HC Deb 15 November 1954 vol 533 cc16-9
33. Mr. Leather

asked the Minister of Food the nutritional value of the food shown in the food survey of his Department to be consumed by old-age pensioners; and how this compares with recent years.

Dr. Hill

As the reply contains a number of figures, I will, with permission, circulate a statement in the OFFICIAL REPORT.

Mr. Leather

When these figures are produced, will they show that the individual constituents of the diet eaten by old-age pensioners are better or worse than in 1951?

Dr. Hill

For the last full year for which figures are available—1953—in the case of every nutrient except one, in respect of calorific values, proteins, fats and all the rest—except one—consumption was higher in 1953 than in 1951.

Mr. Shurmer

Is the hon. Member aware that figures will not fill the bellies of the old-age pensioners who are going short of food today?

Dr. Hill

These figures are derived from the National Food Survey used by the party opposite.

Mr. Bottomley

In view of the fact that the Economic Survey says that for the country as a whole the food values are down for last year, can the Minister explain how they are up in the case of old-age pensioners?

Dr. Hill

This is a statistical survey used by both Governments, and hon.

(per head per day)
1951 (a) 1952 1953 1954 (c) (half year)
Energy value Calories 2,264 2,341 2,474 2,486
Protein g. 71 73 76 75
Fat g. 90 90 99 101
Calcium mg. 994 988 1,024 1,042
Iron mg. 11.2 12.0 12.4 12.3
Vitamin A i.u. 2,923 3,074 3,462 3,415
Vitamin B1 (b) mg. 1.10 1.20 1.26 1.23
Riboflavin mg. 1.49 1.56 1.61 1.59
Nicotinic acid mg. 11.5 12.2 12.8 12.6
Vitamin C (b) (d) mg. 44 44 44 34
Vitamin D i.u. 124 128 128 118
(a) Excluding two months, March and June, for which information is not available.
(b) Allowances have been made for cooking losses according to Medical Research Council War Memorandum No. 14.
(c) Provisional estimates only for the first two quarters.
(d) The intake of this nutrient varies seasonally.
34. Mr. Carr

asked the Minister of Food what information is available regarding the amount of food being consumed by old-age pensioners at the present time; and how this compares with the corresponding amount in 1951.

35. Mr. Hurd

asked the Minister of Food what results are shown by his Department's food consumption survey as to the diet of old-age pensioners as compared with recent years and with other sections of the community.

Dr. Hill

As the reply contains a number of figures, I will, with permission circulate a statement in the OFFICIAL REPORT.

Mr. Chapman

Do the figures relate only to calorific and protein value, or do they show, as we know to be a fact, that

Members opposite should not begin to question its statistical validity just because it does not suit them.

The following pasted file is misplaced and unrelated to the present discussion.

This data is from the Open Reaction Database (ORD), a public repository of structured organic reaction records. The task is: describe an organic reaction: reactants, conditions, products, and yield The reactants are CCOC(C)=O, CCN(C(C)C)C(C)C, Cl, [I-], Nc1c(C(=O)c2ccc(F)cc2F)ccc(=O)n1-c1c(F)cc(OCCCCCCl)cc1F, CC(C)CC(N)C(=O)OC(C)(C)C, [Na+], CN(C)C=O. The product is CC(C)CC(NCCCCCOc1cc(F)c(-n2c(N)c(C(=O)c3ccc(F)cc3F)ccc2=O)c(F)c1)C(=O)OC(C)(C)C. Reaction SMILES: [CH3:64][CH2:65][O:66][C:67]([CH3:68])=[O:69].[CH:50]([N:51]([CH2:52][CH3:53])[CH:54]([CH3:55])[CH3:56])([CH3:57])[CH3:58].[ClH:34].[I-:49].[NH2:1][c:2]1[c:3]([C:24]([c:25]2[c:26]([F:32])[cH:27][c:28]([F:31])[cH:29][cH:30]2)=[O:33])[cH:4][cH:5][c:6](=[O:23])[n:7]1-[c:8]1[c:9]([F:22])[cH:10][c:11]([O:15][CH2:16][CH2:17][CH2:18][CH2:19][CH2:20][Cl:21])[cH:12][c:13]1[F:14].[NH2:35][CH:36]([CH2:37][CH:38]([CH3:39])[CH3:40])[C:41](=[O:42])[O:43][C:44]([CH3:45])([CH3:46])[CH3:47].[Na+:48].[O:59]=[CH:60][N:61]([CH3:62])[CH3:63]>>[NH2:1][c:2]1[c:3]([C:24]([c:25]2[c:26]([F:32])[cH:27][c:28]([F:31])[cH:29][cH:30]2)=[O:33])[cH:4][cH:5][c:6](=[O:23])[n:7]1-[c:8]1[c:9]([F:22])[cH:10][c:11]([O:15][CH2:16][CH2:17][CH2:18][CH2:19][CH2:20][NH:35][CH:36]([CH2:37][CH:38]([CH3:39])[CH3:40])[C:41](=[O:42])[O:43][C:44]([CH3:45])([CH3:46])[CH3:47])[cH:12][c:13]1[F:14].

Mr. Carr

Can my hon. Friend assure us that this survey takes into account a proper cross-section of the pensioners and that therefore the results are reliable?

Dr. Hill

Yes. Sir.

Following are the figures: Details of the nutritive value of old-age pensioners' diets are given below for the years 1951–53. A full analysis is not available for 1954, but provisional findings for the first half-year are included.

old-age pensioners may be eating as much meat but it is of much poorer quality, and that they are cutting down on bacon and changing to cheap foods? Is it sufficient to show the figures in protein and calorific value? What about the quality of the food?

Dr. Hill

No, Sir, it is not sufficient. These figures show that for cheese, eggs, meat, sugar and tea there was an increase in 1953 compared with 1951.

Mr. Bottomley

Without wishing to decry the figures contained in the Government's statistical survey, which we accept as well as do other hon. Members, may I ask whether it is not a fact that the Economic Survey for 1953 shows that, in the case of fats, proteins and calories for the whole of the country, the consumption was lower? Can the Minister explain why, in the case of old-age pensioners, it is higher?

Dr. Hill

These figures, obtained by the statistical survey method—which the right hon. Gentleman does not condemn—show unanswerably that in the case of those commodities the consumption by old-age pensioners was higher.

Captain Pilkington

Are these answers likely to appear in the "Daily Herald" tomorrow?

(oz. per head per week unless otherwise stated)
—— Old-Age Pensioner Households All Households
1951 (a) 1952 1953 1954(b) (half-year) 1951(a) 1952 1953 1954(b) (half-year)
Milk, including processed (pt.or eq. pt.) 4.9 4.8 5.0 4.8 5.2 5.1 5.1 5.1
Cheese, including un-rationed 2.7 2.0 2.6 3.0 2.8 2.2 2.5 3.0
Eggs (number) 2.3 2.4 3.2 3.9 2.8 3.0 4.0 4.6
Butter 4.0 2.9 3.7 3.9 3.9 2.8 3.6 3.8
Margarine 3.8 4.4 4.4 4.6 4.1 4.4 4.3 4.8
Meat (including bacon and unrationed meat) 25.7 27.8 31.5 31.4 26.7 29.0 32.3 33.5
Sugar 11.1 10.8 13.8 16.5 11.4 11.0 13.6 16.2
Tea 2.8 3.0 3.5 3.5 2.0 2.2 2.6 2.8
(a) Excluding two months, March and June, for which information is not available.
(b) Provisional estimates only for the first two quarters.